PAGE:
Since this is being written for the general public as well as professionals there will be some over simplification and some complexity to the articles. Please feel comfortable to submit questions and comments for both clarification and answers to your specific issues.
When teaching Muscle Release Therapy, MRTh® or Fundamental Movement Pilates (SM) the first item on the agenda is breathing. In therapy we look for any of the key components not functioning and in movement we emphasize the need to breathe properly. The body has a series of diaphragms or bellows that need to expand and draw in air and contract to expel air. In therapy it is important because without the proper breathing mechanisms working the tension on the skeleton will always be compromised. In movement it is important that anytime an individual exerts energy that they are in the process of exhaling.
There are two items being served here, the first is we need to have oxygen in the blood for its nourishment as well as the tissue it services. Secondly, it sets all of the other components of movement in motion. The primary areas or diaphragms that the therapist should be assessing is the neck, mid-abdominal region and the pelvic floor. These are the three primary bellows that will draw in and expel air. An important note here is that not only do these diaphragms function in the breathing mode but on exertion will protect the neck and low back as it helps to stabilize.
For the therapist this would be the Scalene muscles (neck), mid abdominal diaphragm and oblique muscles (rib cage), the Psoas major and minor (hip flexor and back) and the Adductor Magnus (inner thigh) for proper movement of the Pelvis.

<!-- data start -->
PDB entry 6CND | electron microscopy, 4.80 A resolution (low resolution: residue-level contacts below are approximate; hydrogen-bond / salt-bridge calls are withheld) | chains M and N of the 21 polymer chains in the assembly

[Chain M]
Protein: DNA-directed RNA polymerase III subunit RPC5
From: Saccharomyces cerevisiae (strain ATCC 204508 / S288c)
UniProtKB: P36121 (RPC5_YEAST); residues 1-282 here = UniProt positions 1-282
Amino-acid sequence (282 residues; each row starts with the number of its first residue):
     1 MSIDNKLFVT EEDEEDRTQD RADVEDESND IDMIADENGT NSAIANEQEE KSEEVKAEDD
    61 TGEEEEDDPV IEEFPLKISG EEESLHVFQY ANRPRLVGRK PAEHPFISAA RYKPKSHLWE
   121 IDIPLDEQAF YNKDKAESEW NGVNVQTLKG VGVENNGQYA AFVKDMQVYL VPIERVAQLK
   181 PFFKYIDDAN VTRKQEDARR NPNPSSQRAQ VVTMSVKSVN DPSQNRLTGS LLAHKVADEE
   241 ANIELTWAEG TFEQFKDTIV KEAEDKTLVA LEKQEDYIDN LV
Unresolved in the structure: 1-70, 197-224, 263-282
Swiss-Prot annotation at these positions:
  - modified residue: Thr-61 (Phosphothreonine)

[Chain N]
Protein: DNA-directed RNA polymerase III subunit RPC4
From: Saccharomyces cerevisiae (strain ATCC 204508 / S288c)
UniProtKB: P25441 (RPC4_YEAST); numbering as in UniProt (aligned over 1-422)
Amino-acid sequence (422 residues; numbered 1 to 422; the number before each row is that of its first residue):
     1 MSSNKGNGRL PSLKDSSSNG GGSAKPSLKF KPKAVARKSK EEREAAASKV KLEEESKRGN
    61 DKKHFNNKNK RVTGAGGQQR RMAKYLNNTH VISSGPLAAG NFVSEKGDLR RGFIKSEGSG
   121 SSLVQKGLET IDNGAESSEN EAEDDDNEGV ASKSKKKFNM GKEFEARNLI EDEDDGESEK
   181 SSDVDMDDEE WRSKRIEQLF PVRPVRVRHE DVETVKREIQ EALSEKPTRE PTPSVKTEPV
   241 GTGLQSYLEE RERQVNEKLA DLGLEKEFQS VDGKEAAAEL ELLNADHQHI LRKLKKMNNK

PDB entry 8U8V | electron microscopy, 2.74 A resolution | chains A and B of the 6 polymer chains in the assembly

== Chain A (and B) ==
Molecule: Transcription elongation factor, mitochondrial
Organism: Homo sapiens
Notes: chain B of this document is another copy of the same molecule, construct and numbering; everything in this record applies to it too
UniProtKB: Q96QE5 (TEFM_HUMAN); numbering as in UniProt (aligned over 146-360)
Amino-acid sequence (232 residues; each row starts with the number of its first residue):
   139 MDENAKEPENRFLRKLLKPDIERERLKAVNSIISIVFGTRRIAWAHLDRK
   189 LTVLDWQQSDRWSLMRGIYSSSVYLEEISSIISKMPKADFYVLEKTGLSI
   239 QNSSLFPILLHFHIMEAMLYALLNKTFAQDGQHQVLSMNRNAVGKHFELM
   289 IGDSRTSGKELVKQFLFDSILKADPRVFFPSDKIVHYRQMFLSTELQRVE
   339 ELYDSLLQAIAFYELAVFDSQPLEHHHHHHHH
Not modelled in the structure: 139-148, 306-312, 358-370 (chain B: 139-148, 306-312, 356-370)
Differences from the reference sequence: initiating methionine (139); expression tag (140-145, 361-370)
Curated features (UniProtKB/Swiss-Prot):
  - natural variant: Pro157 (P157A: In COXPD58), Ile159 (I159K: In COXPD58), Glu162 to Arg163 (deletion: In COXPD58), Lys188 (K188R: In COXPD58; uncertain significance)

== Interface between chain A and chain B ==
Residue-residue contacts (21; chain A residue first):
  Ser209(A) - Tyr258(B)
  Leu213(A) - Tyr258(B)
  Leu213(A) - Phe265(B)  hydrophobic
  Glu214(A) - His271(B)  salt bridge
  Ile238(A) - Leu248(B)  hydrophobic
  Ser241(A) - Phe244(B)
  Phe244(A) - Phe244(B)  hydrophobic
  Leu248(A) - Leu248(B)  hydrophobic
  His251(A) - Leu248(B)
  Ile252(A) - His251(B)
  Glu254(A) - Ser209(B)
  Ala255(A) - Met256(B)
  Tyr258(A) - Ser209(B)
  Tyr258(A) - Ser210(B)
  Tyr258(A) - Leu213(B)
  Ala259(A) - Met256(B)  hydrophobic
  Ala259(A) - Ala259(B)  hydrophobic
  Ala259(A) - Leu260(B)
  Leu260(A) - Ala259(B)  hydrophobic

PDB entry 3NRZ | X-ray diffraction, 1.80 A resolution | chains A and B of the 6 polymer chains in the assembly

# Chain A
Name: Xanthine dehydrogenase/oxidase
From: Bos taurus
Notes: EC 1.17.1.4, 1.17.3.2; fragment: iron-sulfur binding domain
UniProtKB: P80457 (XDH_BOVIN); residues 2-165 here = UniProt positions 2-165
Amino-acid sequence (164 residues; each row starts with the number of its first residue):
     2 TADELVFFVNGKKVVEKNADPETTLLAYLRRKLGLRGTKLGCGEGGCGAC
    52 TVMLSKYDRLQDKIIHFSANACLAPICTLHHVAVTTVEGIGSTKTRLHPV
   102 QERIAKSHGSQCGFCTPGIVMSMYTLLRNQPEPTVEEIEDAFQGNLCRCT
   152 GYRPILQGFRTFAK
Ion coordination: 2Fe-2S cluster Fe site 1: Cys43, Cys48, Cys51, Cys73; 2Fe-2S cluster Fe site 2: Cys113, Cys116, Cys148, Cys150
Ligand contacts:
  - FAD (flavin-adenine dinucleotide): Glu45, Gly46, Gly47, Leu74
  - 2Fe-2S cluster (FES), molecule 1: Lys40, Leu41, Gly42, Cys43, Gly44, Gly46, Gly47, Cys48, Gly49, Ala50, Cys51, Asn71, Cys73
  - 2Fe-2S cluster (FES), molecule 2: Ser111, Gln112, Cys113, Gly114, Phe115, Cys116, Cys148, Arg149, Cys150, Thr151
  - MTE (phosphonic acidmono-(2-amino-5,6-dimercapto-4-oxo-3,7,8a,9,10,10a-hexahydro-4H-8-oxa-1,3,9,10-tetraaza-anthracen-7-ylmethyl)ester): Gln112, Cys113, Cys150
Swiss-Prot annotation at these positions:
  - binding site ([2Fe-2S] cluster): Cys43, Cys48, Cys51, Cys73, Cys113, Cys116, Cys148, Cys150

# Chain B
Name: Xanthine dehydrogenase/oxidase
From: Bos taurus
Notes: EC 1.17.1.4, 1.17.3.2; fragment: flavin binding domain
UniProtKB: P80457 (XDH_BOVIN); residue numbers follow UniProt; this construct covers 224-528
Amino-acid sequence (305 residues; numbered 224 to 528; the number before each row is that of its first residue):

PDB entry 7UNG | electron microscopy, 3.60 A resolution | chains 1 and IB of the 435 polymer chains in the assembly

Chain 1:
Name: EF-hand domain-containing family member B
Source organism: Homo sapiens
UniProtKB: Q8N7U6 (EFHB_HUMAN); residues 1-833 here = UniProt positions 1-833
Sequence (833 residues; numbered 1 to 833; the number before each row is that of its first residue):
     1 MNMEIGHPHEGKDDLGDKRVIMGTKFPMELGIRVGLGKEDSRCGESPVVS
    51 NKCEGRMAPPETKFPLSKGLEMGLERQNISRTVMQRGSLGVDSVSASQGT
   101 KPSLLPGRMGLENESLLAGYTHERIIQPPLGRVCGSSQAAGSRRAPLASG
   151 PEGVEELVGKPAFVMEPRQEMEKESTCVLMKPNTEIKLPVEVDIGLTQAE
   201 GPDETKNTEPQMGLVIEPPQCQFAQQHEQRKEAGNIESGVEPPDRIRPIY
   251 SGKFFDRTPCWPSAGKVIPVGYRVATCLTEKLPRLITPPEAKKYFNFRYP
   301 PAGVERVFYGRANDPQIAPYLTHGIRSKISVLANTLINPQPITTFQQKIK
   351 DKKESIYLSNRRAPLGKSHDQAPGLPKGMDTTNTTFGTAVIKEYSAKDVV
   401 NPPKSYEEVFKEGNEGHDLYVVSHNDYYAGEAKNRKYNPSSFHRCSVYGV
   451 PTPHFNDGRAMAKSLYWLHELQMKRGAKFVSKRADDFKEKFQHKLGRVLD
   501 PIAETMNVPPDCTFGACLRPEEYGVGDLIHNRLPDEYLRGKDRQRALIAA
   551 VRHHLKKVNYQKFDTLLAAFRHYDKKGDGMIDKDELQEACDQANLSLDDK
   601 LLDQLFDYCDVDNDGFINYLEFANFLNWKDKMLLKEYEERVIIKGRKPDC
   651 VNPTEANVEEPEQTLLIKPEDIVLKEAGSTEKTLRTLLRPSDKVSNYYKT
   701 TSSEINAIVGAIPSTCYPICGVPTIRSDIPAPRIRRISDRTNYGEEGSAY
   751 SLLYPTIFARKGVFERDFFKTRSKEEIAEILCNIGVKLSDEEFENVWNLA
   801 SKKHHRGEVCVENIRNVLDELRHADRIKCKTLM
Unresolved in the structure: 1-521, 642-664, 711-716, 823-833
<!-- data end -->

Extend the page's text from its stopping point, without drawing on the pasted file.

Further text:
The neck acts as a diaphragm as on inhalation we shorten the muscles and exhalation we elongate the muscles. How does exhaling protect the neck, its primary goal is to decompress the vertebrae and take pressure off of the disc material and nerves.
The belly diaphragm (see picture above) allows the lungs to expand as it draws in air and contracts to expel air. Notice though how the abdomen (stomach) region compresses during the exhalation process, this is to protect and decompress the low back so that pressure is taken off of the discs.
The Pelvis diaphragm is the control center as it places the main support structure in the proper position to absorb the change in tension when we exert energy.
When we inhale we should feel a normal tightness in both the neck and pelvic region and expansion of our belly. On the exhale, it will be just the opposite. These subtle movements set the base for all movement within the body. It is accomplished at a subconscious level and in times of mental or physical stress periods we often interrupt this natural pattern and hold our breath. It is at these times we need to consciously remember to breathe.
Whether we are walking, running, biking, weight training, Pilates, Yoga, or some other form of exercise we need to also consciously exercise our breathing patterns. The easiest way to do this is to keep the jaw relaxed and not tighten or compress it. What this accomplishes is forced breathing patterns and will keep us in a normal breathing rhythm. If we need to clench our jaw, then we are doing something that is compromising the structure itself. All this will do is force the brain to use a part of the body it shouldn't be.
The blog will continue to incorporate more on breathing during movement as we continue to explore other anatomy parts of the body. So until next time, practice your breathing, inhale pulling up through your feet all the way to your head and you will ensure that all the necessary parts will receive the oxygen it needs to function.
If you are looking for that quiet spot to practice your breathing, remember our new Spirit Space is open for you, call and reserve your time at 216-364-0152, there is no cost for using this room, it is Marge's desire that we all find peace and solitude in it.
So with every breath we take, remember there is always a REASON TO HOPE!